Astros outfielder Michael Brantley still hasn’t played this season, repeatedly struggling to get fully back to health after last year’s shoulder surgery. Now manager Dusty Baker tells Chandler Rome of The Athletic that Brantley has “plateaued” in his attempt to come back (Twitter
links). “He’s plateaued somewhat,” Baker said in response to a question of whether Brantley had increased his workload. “We want to increase it, but then we don’t want to have to go backwards either. I’d rather have it plateau for a while then increase it.”
Brantley, now 36, underwent the shoulder procedure in August of last year. He reached free agency at the end of last season and re-signed with the club on a one-year, $12M deal with performance bonuses. Since then, he has made repeated attempts to get into game shape but has continued to hit speed bumps along the way, with the timeline continually pushed back.
He once seemed like he was going to be ready for Opening Day, but in early March, the expectation changed to “a week into the season at the worst.” He began the season on the injured list and the timeline then became that the club was hoping for a return in the “next couple of weeks.” He was sent out on a rehab assignment in late April but was shut down in early May due to inflammation. Since then, he has attempted to some baseball activities but hasn’t yet progressed enough to start another rehab assignment.
At this point, it’s very difficult to know what to make of Brantley’s current status or the likelihood of him returning to the field at all this year, let alone at his previous level of performance. The Astros are arguably the most evasive club in the league when it comes to providing health updates on their players and the ongoing Brantley saga has often been difficult to parse from the outside. While the long-term picture remains murky, today’s update seems to indicate that Brantley isn’t close to a return in the short term, since he’s still struggling to push his activities into another gear.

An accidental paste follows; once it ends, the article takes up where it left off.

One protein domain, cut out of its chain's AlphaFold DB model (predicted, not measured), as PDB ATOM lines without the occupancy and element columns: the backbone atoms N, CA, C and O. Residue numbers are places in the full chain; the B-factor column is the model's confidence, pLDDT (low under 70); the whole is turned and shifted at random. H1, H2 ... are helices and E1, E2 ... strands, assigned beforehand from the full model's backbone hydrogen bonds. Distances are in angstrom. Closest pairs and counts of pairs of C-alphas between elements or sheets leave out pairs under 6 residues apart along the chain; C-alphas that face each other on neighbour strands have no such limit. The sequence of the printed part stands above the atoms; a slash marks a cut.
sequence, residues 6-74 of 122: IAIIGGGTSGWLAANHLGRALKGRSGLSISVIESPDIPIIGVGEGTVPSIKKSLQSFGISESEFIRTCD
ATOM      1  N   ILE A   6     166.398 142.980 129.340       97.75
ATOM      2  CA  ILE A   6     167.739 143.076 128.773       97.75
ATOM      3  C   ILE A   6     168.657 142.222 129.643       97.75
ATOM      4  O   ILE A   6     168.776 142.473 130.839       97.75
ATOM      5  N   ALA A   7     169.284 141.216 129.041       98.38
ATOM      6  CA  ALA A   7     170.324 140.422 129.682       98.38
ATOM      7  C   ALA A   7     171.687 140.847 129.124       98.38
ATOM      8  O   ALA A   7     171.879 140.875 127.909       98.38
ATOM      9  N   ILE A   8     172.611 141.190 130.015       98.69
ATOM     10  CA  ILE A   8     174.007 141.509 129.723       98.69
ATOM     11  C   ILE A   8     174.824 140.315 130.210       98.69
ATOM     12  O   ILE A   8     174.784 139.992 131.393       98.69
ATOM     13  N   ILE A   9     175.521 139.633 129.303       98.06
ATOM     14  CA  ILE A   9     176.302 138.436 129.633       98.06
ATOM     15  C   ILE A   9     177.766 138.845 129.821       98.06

It’s undoubtedly frustrating both for Brantley and the Astros, who were surely hoping he could return as the consistently above-average hitter he’s been in his career. As recently as last year, prior to the surgery, he hit .288/.370/.416 through 277 plate appearances for a wRC+ of 127. But the club has been without that production at any point this year and has also seen Yordan Alvarez miss almost a month at this point due to a strained oblique.
Those two injuries have left Kyle Tucker the only left-handed bat to feature as a regular in the club’s lineup over the past few weeks and general manager Dana Brown has repeatedly
highlighted another lefty bat as a deadline target. That doesn’t necessarily mean that the club is expecting Brantley to miss the remainder of the season, but perhaps the continual setbacks have made them realize that they can’t be wholly reliant on his return either.
The trade deadline is now effectively four weeks away, giving the club some time to gauge the market and continue to monitor Brantley’s progress. They are currently in possession of a Wild Card spot and figure to be making additions at that point regardless. They might also need some time to figure out who is available in trade talks since few teams are clear-cut sellers at this point thanks to the expanded postseason and weak Central divisions.
Jeimer Candelario is a switch-hitter and should be available as an impending free agent on a rebuilding Nationals club. The Astros would likely prefer someone who can play the outfield, which Candelario has never done, but he could play the infield corners and serve as the designated hitter. Cody Bellinger could be available, though he’s struggled since coming off the injured list about three weeks ago and the Cubs are only six games back in the NL Central right now. Yasmani Grandal and Carlos Santana are switch-hitters that could be available, though both are hitting around league average so far this year, in addition to being in their mid-30s, making significant salaries and not being options for the outfield. Both of their clubs are also just 5.5 games back in their respective divisions.
The market will undoubtedly change quite a bit in the next few weeks as the on-field results push clubs in one direction or another, but the Astros seems likely to be shopping in this aisle. A return from Brantley could impact how aggressive they are in that pursuit, though it seems as though that’s not something they want to be banking on.